FIG. 16 is a perspective view of a two-tipped ion beam milled diamond similar to FIG. 2B. As shown in FIG. 16, diamond 12 may define five specifically defined surfaces (S1-S5). Surfaces S1, S2 and S3 may be created by grinding or lapping techniques, and surfaces S4 and S5 may be created by focused ion beam milling techniques.

FIGS. 17-24 are additional cross-sectional top views illustrating various multi-tipped ion beam milled diamonds according to various embodiments of the invention. As shown in FIG. 17, a diamond may include tips of different shapes and sizes. For example, tip 171 may be used to create one type of feature in a work piece, and tips 172 may be used to create another type of feature in a work piece. By way of example, a height of tip 171 may be more than approximately 5-times larger than the height of tips 172, more than approximately 10-times larger, or more than approximately 20-times larger.

As shown in FIG. 18, a diamond may include multiple relatively large tips 181A and 181B, separated by relatively small tips 182. In this example, tips 182 define a periodic sinusoidal function. Similarly, as shown in FIG. 19, tips 191 ay define a periodic sinusoidal function. Any other mathematical function, random or pseudo-random surface may also be formed. FIG. 20 shows a slight variation of a two-tipped diamond in which an outer surface 203 of tip 201 defines an angle that is different than that of an inner surface 202.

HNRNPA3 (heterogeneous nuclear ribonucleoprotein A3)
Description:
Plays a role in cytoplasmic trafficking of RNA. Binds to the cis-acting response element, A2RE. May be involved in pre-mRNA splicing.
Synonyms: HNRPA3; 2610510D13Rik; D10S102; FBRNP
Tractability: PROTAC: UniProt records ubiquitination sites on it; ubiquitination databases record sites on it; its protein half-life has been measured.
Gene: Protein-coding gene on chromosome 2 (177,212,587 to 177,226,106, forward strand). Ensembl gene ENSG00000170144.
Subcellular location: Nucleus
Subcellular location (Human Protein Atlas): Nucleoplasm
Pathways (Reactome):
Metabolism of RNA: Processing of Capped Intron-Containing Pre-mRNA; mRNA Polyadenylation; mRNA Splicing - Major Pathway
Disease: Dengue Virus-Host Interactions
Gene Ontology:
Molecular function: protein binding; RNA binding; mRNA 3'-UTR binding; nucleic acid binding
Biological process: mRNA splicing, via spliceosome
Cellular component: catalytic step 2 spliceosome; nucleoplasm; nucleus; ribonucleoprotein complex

FIG. 21 illustrates a diamond in which tips 211 are formed on a side of tip 212. FIG. 22 illustrates a diamond in which tips 221 and 222 define variable different heights. Variable valleys, variable inner surface wall angles, and/or variable pitch spacing between adjacent tips may also be defined.

FIG. 23 illustrates a diamond in which tips define a valley having a convex radius (R). FIG. 24 illustrates a diamond in which multiple periodic sinusoidal like tips follow an arc-shaped surface of the diamond. These and many other variations of the invention are within the scope of the claims.

A number of embodiments have been described. For example, multi-tipped ion beam milled diamonds have been described for use in diamond tooling machines. Nevertheless, various modifications can be made to the embodiments described above without departing from the scope of the following claims. For example, the multi-tipped diamond may be used to cut grooves or other features into other types of work pieces, e.g., work pieces other than microreplication tools. Accordingly, other implementations and embodiments are within the scope of the following claims.

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Classifications
U.S. Classification407/119, 407/113, 29/557
International ClassificationB23B27/14, B29C43/52, B29C59/02, B29C43/02, B23B27/20, B29C59/04
Cooperative ClassificationB29C59/04, B29C59/022
European ClassificationB29C59/02C